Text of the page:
The following day in Vienna, our goals were to see the open air market, sample lots of chocolate, and experience the famous music scene.  We did the first two items on our list easy enough, and then finally ducked into a music store to purchase a compilation cd set of the famous musicians of Austria.  Our music collection is now graced by Mozart, Strauss, Haydn and Schubert.  The food in Vienna was fantastic, especially a dinner we had in a small restaurant recommended by our hotel that was out of the touristy center.

Temperatures were cold, with a blustery wind.  We took any and all opportunities to taste chocolate.

Temperatures were cold, with a blustery wind. We took any and all opportunities to taste chocolate.

The golden horns must be functional to keep the horses' ears warm, but there was a lot of eye rolling - we're not sure the horses liked being dressed up as cows.

The golden horns must be functional to keep the horses’ ears warm, but there was a lot of eye rolling – we’re not sure the horses liked being dressed up as cows.

...and after a while, the disagreement escalated to a lot of finger-pointing...

…and after a while, the disagreement escalated to a lot of finger-pointing…

The Naschmarkt was one of the best open air markets we had been to, as it was not too crowded.  We enjoyed the cultural diversity, including more eastern European foods.

The Naschmarkt was one of the best open air markets we had been to, as it was not too crowded. We enjoyed the cultural diversity, including eastern European foods that were completely new to us.

Sauerkraut is made from green cabbage and then fermented in enormous wooden barrels.  This fresh stuff looking amazing, although Justin gave the barrels a wide berth.

Sauerkraut is made from green cabbage and then fermented in enormous wooden barrels. This fresh stuff looked amazing, although Justin gave the barrels a wide berth.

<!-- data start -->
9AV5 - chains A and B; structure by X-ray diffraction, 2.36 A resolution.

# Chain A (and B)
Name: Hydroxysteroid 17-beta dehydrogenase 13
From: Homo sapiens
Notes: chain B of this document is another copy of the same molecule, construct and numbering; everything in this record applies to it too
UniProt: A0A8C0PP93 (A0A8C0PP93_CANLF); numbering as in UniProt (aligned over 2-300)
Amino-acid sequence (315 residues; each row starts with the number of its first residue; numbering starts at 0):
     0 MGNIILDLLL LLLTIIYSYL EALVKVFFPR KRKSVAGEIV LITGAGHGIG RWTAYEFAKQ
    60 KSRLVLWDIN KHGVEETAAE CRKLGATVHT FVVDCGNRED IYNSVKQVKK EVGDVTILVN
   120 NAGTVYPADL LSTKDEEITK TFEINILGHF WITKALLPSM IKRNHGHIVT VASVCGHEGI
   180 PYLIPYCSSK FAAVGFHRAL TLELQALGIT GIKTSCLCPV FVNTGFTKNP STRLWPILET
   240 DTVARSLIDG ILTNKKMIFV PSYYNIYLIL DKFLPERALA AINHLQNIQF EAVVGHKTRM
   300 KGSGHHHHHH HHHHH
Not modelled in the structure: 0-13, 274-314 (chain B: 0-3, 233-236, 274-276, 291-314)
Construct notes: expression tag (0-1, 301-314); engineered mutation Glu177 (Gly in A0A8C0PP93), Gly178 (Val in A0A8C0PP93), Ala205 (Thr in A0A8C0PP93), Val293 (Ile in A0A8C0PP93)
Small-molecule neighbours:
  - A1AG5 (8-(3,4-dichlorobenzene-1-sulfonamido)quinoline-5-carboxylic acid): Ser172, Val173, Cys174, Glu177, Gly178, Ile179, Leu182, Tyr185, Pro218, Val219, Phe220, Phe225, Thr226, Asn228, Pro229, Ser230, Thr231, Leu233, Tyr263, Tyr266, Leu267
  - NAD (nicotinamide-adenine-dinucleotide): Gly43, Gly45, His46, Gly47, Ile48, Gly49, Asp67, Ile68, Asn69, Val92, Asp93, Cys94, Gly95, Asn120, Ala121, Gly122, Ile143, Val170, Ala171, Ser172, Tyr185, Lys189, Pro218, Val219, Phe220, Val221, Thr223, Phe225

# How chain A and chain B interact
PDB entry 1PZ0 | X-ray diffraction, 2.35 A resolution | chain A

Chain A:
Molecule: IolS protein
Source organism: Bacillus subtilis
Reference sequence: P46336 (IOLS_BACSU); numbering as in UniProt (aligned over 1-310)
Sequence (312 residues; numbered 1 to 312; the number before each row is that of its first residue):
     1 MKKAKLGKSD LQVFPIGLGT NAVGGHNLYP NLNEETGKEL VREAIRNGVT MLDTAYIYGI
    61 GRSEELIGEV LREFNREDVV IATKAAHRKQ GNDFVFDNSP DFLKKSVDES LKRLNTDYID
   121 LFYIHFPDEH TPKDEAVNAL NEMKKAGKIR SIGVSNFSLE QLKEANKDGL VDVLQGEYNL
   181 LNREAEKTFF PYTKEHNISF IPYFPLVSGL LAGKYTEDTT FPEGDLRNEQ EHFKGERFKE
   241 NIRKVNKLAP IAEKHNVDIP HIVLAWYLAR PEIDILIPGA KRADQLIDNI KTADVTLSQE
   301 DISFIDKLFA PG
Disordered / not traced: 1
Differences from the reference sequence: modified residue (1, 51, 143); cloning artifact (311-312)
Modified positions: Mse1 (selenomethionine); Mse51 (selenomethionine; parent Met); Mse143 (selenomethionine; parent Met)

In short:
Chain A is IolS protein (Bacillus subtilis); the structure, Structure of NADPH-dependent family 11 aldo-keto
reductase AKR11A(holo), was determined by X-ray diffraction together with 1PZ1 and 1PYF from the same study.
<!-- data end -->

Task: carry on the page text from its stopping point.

Car2Go is the same car sharing program that we have in Austin!

Car2Go is the same car sharing program that we have in Austin!

Vienna has its share of modern buildings, often nestled next to distinctive historical buildings.  This is the Haas House, located a stone's throw from St. Stephen's Cathedral.

Vienna has its share of modern buildings, often nestled next to distinctive historical buildings. This is the Haas House, located a stone’s throw from St. Stephen’s Cathedral.

This picture was my favorite of those I took of St. Stephen's - unfortunately a good part of the building was under restoration.  Many of the historical structures we have seen in Europe have been involved in these types of reconstruction or restoration.

This picture was my favorite of those I took of St. Stephen’s – unfortunately a good part of the building was under restoration. Many of the historical structures we have seen in Europe have been involved in these types of reconstruction or restoration.

We thought about renting bikes and exploring the city that way, but opted to walk since the zone we had targeted was in a limited area.  However, we always notice the bike culture of a place, though!

No track stands allowed!

No track stands allowed!

Curiously, the rider appears to be sidesaddle.

It’s probably better for your knees to not ride bow-legged.

We fully intended to have a beer here, but never made it!

We fully intended to have a beer here, but never made it.

Wir machten viel Spaß!